Blankets so beautiful you’ll want to frame them

A Sussex cottage designed by Beata Heuman

When Swedish interior designer Beata Heuman came across a vintage photograph of Lee Miller in bed, it was the rug hanging behind her that grabbed her attention. “I thought it looked so romantic – the perfect mix of bohemian and chic,” she says of the Jean Cocteau design. It’s an idea Heuman has since used in her own schemes: a throw of a leopard and tiger against a crimson background is wrought into an elegant headboard in a Notting Hill bedroom, while a Matisse-like throw is hung with raw edges in an east-coast US seaside home, complementing a series of the artist’s Blue Nude cut-outs. 

Los Angeles-based brand BFGF makes throws focused around the female form, designed by artist Lilian Martinez. “They are an accessible way to introduce art into everyday life,” says Martinez, whose paintings are sold through LA gallery Ochi Projects. Heuman has included a BFGF blanket in the interior design of a traditional Sussex cottage. Placed behind a sofa, it adds a contemporary yet tactile element that doesn’t feel out of place with the vintage finds.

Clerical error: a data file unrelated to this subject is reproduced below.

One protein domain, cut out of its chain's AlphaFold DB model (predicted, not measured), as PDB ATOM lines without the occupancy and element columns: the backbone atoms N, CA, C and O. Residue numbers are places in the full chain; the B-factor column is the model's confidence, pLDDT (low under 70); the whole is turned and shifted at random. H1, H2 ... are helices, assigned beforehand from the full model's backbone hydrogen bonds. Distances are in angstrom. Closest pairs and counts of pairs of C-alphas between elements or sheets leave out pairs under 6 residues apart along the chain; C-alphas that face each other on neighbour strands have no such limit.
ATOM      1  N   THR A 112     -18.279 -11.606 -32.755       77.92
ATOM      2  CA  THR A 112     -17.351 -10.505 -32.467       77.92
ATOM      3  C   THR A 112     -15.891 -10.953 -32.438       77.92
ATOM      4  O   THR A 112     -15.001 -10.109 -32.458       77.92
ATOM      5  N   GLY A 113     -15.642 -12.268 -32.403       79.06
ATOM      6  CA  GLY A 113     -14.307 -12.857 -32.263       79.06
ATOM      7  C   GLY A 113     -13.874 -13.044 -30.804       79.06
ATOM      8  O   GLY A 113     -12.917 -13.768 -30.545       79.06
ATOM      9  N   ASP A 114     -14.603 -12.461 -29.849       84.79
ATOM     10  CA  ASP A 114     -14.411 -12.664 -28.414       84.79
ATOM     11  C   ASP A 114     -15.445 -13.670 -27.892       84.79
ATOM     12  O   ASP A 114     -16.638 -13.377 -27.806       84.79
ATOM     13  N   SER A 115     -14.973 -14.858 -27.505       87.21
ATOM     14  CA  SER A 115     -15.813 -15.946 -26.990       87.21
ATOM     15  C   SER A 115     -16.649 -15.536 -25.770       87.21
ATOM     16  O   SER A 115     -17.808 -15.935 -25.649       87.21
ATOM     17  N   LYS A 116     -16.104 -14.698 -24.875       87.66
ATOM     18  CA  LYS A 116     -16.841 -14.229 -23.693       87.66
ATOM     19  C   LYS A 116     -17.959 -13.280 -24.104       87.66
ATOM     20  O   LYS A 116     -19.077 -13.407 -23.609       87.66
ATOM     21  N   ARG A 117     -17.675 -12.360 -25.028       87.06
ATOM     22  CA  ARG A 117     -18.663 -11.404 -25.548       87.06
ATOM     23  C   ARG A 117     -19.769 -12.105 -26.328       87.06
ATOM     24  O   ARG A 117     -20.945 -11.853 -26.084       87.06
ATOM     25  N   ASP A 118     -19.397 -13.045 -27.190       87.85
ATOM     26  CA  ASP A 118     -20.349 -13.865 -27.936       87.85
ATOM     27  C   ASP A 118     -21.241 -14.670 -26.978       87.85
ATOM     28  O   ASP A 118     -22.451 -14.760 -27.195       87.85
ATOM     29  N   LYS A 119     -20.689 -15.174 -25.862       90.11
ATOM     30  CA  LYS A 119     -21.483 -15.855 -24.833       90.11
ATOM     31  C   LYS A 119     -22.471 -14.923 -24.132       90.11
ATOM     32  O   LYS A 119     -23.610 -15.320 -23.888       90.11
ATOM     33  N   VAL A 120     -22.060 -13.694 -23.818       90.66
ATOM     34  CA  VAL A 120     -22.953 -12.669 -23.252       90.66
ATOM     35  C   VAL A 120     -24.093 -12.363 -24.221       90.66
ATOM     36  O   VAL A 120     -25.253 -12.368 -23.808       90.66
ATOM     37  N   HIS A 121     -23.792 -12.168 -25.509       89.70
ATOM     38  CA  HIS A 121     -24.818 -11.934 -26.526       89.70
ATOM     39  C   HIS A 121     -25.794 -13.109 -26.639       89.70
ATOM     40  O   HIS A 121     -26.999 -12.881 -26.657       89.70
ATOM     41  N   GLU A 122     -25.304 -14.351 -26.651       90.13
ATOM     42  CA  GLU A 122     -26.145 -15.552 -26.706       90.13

“Throws give the room warmth,” says Laurence Leenaert, the Belgian founder of Marrakech homewares brand LRNCE. “The lines of our designs are created with hand embroidery,” she says. “I like how they’re a kind of naive, spontaneous drawing.” 

And, of course, these blankets look just as striking when thrown over sofas and beds. 

Lee throw by Studio Herron, $195
Studio Herron

In her Chicago studio, Dee Clements designs graphic cotton throws inspired by artists such as Lee Krasner, and highlights how the weaving process creates different colourways on either side. From $190,

Slowdown Studio

Los Angeles designer Marc Hendrick produces jacquard cotton throws in collaboration with creatives such as Barcelona-based illustrator Carolina Monterrubio and Ukrainian artist Anastacia Sholik. $230,

Kimbie throw by Slowdown Studio, $230

BFGF Garden At Night mini throw, $150


Digitally printed designs are inspired by Martinez’s art practice – with tropical plants, basket balls and bunches of bananas cropping up as recurring motifs. $200,